Here’s my question:

Whose opinion about Governor Palin has changed after last night’s debate?

Some maintain Palin did GREAT at the debate. Since when was not falling flat on your face a mark of doing great when you’re running for the second highest office in the country?

True, if you’re looking for a folksy, hot mama spouting lately picked up quasi-political jargon — someone with whom you could sit down and swig a coke and swap child rearing stories — she’s your gal. She can say "heck" and "doggone it" and other "darndest" things and wink all the way to there and back with the rest of the hockey moms, but I just thought I’d mention where we are — we are on our way to a heartbeat from the WHITE HOUSE! And to get up there with millions watching around the world, to play a one-person gladfest for the cameras, just seems a tad bit disrespectful and slightly offensive. Who agrees with me?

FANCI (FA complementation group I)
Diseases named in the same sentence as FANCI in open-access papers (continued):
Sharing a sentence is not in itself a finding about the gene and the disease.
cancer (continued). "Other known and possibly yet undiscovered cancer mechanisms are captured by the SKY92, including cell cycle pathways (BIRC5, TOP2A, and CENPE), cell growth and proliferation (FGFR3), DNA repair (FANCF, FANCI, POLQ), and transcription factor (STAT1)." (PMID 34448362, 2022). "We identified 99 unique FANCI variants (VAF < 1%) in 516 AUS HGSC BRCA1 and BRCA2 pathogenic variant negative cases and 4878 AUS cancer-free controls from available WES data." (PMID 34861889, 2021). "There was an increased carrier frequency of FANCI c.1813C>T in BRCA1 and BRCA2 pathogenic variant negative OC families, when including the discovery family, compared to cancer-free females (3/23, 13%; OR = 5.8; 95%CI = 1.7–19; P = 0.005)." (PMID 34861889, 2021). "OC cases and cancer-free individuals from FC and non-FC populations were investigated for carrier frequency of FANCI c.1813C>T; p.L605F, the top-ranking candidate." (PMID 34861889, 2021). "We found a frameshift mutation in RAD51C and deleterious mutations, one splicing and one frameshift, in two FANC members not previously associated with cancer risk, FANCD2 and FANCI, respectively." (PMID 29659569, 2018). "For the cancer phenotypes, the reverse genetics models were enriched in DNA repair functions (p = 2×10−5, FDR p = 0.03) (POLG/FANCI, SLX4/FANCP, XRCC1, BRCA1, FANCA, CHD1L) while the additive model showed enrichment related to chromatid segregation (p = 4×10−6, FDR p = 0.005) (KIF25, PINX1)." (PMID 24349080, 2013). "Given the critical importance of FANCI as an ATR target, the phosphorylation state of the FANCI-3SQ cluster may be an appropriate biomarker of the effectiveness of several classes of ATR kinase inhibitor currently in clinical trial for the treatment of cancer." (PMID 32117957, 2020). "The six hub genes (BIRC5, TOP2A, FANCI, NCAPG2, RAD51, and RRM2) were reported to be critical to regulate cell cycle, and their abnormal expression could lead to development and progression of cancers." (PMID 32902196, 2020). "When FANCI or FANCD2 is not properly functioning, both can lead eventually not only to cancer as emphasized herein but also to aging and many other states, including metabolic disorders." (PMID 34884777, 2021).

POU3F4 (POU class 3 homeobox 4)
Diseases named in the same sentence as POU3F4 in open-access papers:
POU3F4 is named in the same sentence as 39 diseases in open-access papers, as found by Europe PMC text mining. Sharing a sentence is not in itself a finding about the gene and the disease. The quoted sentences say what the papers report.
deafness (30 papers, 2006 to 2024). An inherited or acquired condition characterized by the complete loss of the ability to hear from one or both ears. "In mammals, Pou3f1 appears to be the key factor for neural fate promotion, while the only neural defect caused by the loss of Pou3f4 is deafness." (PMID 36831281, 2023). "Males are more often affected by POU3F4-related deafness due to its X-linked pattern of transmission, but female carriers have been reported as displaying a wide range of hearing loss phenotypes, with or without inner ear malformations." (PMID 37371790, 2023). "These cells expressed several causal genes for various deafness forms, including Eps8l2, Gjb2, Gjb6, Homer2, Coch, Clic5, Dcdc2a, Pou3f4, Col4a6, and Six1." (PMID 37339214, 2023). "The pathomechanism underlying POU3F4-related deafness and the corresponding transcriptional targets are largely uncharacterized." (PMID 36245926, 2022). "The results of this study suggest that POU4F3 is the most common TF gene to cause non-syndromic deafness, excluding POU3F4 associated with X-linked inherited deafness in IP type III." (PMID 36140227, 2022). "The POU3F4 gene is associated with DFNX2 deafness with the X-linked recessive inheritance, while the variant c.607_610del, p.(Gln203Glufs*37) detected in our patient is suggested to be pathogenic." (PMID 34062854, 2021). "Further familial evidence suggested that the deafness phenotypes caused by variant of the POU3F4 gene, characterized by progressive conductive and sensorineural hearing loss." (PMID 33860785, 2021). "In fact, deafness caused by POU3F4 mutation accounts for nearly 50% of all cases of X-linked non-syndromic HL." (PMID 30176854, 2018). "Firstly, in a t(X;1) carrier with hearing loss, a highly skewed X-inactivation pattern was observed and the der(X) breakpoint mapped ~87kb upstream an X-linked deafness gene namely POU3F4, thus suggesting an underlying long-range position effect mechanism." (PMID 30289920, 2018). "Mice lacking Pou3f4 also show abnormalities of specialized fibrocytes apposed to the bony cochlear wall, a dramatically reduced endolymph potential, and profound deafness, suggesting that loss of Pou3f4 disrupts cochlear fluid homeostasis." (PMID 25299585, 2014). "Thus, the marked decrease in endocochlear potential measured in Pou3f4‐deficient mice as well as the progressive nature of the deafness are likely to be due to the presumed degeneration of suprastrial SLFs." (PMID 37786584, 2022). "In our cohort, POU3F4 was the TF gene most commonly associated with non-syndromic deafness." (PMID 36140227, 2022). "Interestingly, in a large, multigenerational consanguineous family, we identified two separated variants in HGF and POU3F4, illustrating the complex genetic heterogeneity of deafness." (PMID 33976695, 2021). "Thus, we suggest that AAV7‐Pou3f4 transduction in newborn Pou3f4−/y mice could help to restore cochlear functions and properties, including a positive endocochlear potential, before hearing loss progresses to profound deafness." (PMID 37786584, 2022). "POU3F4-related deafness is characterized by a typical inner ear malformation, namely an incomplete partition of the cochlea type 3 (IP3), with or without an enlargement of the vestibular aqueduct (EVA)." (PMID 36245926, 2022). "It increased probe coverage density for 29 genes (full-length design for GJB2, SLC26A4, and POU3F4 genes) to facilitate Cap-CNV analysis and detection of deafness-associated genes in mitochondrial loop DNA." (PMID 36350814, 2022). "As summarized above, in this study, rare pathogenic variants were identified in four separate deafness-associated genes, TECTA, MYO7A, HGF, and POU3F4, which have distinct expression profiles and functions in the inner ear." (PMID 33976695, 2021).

Also folks, remember the last time we picked a guy we thought it would be fun to drink beer with? We got hijacked, lied to, duped and left with the BIGGEST financial CRASH since 1932.

Who thinks this time around we could use a little less home-spun camraderie and a few more facts, some experience and a world vision — not to speak of, respect for the second-highest office in the country?

Who do you think will win tonight’s debate?

Who do you think stands a better chance of winning tonight’s debate at the University of Mississippi and why?

The focus of the debate is foreign policy. Given all the craziness of this week – will the candidates be able to stay on message?